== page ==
It’s been a while since West Ham was in its full glory, contesting the top-tier Premier league teams and competing in the Europa League play-offs in the season of 2015-2016. For the last few years, things have been turbulent for the team (to say the least), but not that West Ham is facing relegation, people have started to ask one question.
What went wrong for West Ham?
It’s hard to overestimate a great goalkeeper, and Fabianski certainly falls under that category. The last season’s holder of the Hammer of the Year award (which rewards the finest West Ham player), Lucasz has been an invaluable asset ever since transferring from Swansea.
When Fabianski got injured during the game with Bournemouth, everyone was frustrated, but nobody expected a disaster. The latter came in the form of a substitute keeper, Roberto, who managed to make the fans so unhappy that they booed him at his last game.
17 missed goals in two months is a lot. Enough to compromise the stability of West Ham’s standing in the Premier League. Ironically, the team is now in 17th place.
When Manuel Pellegrini was shown the door after a disappointing start of the season in December 2019, everyone wondered whether or not the new coach would bring new hope. But the hope was old.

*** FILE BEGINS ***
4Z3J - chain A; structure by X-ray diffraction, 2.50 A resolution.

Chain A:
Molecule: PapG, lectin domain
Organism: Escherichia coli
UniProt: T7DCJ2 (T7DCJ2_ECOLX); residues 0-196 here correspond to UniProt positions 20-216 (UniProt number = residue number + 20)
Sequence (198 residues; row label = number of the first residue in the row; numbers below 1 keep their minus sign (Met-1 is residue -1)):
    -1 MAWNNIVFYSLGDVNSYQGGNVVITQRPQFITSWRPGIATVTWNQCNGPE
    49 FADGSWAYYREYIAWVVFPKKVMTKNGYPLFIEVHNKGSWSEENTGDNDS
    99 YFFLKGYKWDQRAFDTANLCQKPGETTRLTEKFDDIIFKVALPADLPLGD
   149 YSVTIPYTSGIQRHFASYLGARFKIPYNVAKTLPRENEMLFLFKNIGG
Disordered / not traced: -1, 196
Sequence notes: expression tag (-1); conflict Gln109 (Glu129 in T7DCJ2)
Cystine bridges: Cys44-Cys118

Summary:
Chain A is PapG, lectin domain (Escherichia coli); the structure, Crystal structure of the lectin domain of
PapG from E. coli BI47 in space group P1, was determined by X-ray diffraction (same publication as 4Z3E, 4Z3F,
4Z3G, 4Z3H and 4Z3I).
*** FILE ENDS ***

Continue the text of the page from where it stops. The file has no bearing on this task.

David Moyes returned to the management seat after not being offered a renewal contract by the West Ham bosses in 2018 (in a public fashion, mind you). The fans saw Moyes as a temporary step towards something better and didn’t take him seriously.
His results were also far from convincing. The team started off the renewed season with two losses against the Spurs and Wolverhampton, with no substantial victories before the break.
The way West Ham spends their money has become a running joke. They make million-dollar decisions on what seems like a whim, and neither fans nor results support that approach to signing.
Just take a look at Jack Wilshere, who earns £100,000 in one week while having spent half of the last two seasons in recovery due to various injuries.
The most recent purchase of Sébastien Haller (£45 million) raised some eyebrows as well. It’s quite difficult to match Moyes and Haller together: an attempt to introduce strategy and hard labor into the mind of a Frenchman who can best be described as talented and ‘chill’ might be disastrous.
Despite dealing with a plethora of hardships at the moment, there’s still hope. Moyes might prove everybody wrong and create a well-oiled machine that utilizes its advantages, but until then, West Ham will be burdened by the controversy around its owners and stressed out by the fans’ discontent with the performance.
Leave a comment with your thoughts on what could save West Ham.
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